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Wolfson Institute of Preventive Medicine - Barts and The London

New test could prevent oesophageal cancer


Oesophageal cancers have become more common over the last 50 years and most are diagnosed at advanced stage, when prognosis is dismal. Overall ~85% of patients die within 5 years.

Early diagnosis would make a huge difference and the BEST-2 trial confirms a new screening method using the Cytosponge® could be key to saving lives.

Barrett’s oesophagus is a condition in which the normal lining of the oesophagus (the squamous epithelium) is replaced by cells that resemble the intestine (columnar epithelium).

On the left is a picture of the cytosponge in its capsule and expanded forms, on the right is a scan showing the expanded cytosponge in the human body

A: the Cytosponge® apparatus, with a £1 coin for scale. B: Barrett’s cells labelled with anti-TFF3 antibodies

Barrett’s oesophagus is generally without symptoms but is more likely to occur in people suffering from acid refluxand it is sometimes diagnosed while investigating heartburn. The majority of Barrett’s oesophagus still goes undiagnosed.

This would not be a problem except individuals with Barrett’s oesophagus are at increased risk of oesophageal adenocarcinoma (the most common kind of oesophageal cancer, which forms from glands that produce mucus) and many people think that virtually all oesophageal adenocarcinoma is preceded by Barrett’s oesophagus.

By identifying individuals with Barrett’s oesophagus and offering them surveillance (scheduled screening tests) it should be possible to diagnose the cancer early, when it is still curable. Better still, by identifying and treating patients with pre-cancerous changes (dysplasia) we could actually prevent oesophageal adenocarcinoma.

The BEST-2 clinical trial

This is the idea behind the BEST-2 study run by the Cancer Prevention Trials Unit in collaboration with Professor Rebecca Fitzgerald and colleagues from Cambridge. Professor Fitzgerald’s team have developed a device calledCytosponge®, which, together with a biomarker (TFF3), can be used to diagnose Barrett’s oesophagus without the need to offer endoscopy to hundreds of patients.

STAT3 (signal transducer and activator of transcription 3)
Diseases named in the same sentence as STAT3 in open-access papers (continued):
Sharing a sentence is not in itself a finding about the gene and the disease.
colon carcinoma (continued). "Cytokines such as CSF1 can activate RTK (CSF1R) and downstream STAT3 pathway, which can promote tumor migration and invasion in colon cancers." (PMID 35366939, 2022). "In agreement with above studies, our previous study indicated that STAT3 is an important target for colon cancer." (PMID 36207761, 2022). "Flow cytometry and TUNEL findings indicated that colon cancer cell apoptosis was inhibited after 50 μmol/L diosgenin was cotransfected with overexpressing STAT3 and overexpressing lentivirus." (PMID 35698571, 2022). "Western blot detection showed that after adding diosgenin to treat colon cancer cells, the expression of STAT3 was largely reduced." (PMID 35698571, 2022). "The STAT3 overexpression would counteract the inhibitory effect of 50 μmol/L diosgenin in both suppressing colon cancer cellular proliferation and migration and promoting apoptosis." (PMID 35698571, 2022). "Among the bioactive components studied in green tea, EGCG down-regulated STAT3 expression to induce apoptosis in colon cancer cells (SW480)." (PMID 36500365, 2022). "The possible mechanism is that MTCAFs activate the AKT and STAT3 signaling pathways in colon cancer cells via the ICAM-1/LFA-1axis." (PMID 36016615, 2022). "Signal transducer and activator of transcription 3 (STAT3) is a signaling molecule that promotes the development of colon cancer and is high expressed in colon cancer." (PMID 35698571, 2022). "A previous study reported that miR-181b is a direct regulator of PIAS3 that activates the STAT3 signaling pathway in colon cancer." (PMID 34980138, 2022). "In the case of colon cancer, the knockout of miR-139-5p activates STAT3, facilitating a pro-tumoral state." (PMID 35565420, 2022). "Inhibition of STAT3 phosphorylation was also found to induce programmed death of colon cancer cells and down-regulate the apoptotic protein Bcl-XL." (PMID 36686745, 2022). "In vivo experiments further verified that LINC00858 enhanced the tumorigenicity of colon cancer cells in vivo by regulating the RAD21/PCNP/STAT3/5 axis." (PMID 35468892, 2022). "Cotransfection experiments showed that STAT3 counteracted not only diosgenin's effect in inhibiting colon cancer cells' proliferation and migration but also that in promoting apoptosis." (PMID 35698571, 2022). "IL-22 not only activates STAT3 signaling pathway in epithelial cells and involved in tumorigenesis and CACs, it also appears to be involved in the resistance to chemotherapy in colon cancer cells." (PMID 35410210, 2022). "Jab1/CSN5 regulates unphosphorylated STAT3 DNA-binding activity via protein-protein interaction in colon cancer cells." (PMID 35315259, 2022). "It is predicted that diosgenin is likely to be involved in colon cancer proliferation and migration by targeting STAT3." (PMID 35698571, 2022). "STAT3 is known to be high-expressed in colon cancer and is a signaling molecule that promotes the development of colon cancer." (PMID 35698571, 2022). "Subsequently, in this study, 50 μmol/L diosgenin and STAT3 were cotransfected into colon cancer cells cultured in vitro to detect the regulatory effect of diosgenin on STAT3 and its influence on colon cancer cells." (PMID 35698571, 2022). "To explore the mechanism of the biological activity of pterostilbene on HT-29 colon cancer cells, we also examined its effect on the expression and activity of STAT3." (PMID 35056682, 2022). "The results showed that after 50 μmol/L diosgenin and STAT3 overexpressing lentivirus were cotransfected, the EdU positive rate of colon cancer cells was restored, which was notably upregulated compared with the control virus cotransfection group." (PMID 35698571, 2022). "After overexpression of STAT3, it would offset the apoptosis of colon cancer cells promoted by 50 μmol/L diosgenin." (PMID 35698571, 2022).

Professor Peter Sasieni said:



“This study has demonstrated that the Cytosponge® can be easily and safely administered to patients in an outpatient clinic by a trained nurse. It has good sensitivity and specificity and could be used to more easily identify patients with Barrett’s oesophagus.

“By identifying such patients early it is hoped that it should be possible to prevent oesophageal adenocarcinoma or at the very least diagnose it whilst still curable.”

The Cytosponge® is a small sponge with a thread attached, compressed inside a gelatine capsule. Under the supervision of a nurse, the patient swallows the Cytosponge®, which is the same size as an antiobiotic capsule, while holding on to the thread.

Once in the stomach the gelatin casing dissolves and the sponge expands. After a few minutes the nurse pulls the thread and removes the sponge. As the sponge passes through the oesophagus it collects cells and these can then be examined under a microscope.

The BEST-2 study was designed to see how good the Cytosponge® and TFF3 is at identifying Barrett’s oesophagus.

How the study worked

The study spanned 11 centres in the UK, with patients who were booked for endoscopy. 647 patients with Barrett’s oesophagus and 463 with acid reflux (but without Barrett’s oesophagus) were recruited. The Cytosponge® was well tolerated although about 6% of patients (more often those with Barrett’s oesophagus) were unable to swallow the capsule.

Overall 80% of Cytosponge® specimens from patients with Barrett’s oesophagus stained positive for TFF3, compared with 7.6% of those without Barrett’s oesophagus, so the test was excellent at differentiating between Barrett’s oesophagus and normal tissue.

The sensitivity* was over 80% in those patients with more extensive Barrett’s oesophagus. This is important as the risk of cancer is greater when Barrett’s oesophagus is more extensive. The sensitivity and specificity** were largely independent of age, sex, and body mass index (BMI).

This trial shows that this new screening technique could help us detect oesophageal cancer, and pre-cancerous changes, earlier – and save lives.

Sensitivity: The proportion of patients with disease who will be correctly identified by a test

**Specificity: The proportion of patients without disease who will be correctly identified by a test


Evaluation of a Minimally Invasive Cell Sampling Device Coupled with Assessment of Trefoil Factor 3 Expression for Diagnosing Barrett's Esophagus: A Multi-Center Case–Control Study
CS Ross-Innes, I Debiram-Beecham, M O'Donovan, E Walker, S Varghese, P Lao-Sirieix, L Lovat, M Griffin, K Ragunath, R Haidry, SS Sami, P Kaye, M Novelli, B Disep, R Ostler, B Aigret ,BV North, P Bhandari ,A Haycock, D Morris, S Attwood, A Dhar, C Rees, MDD Rutter, PD Sasieni, RC Fitzgerald. (2015) 29;12(1):e1001780 PMID:25634542

With thanks to Marianne Baker & Peter Sasieni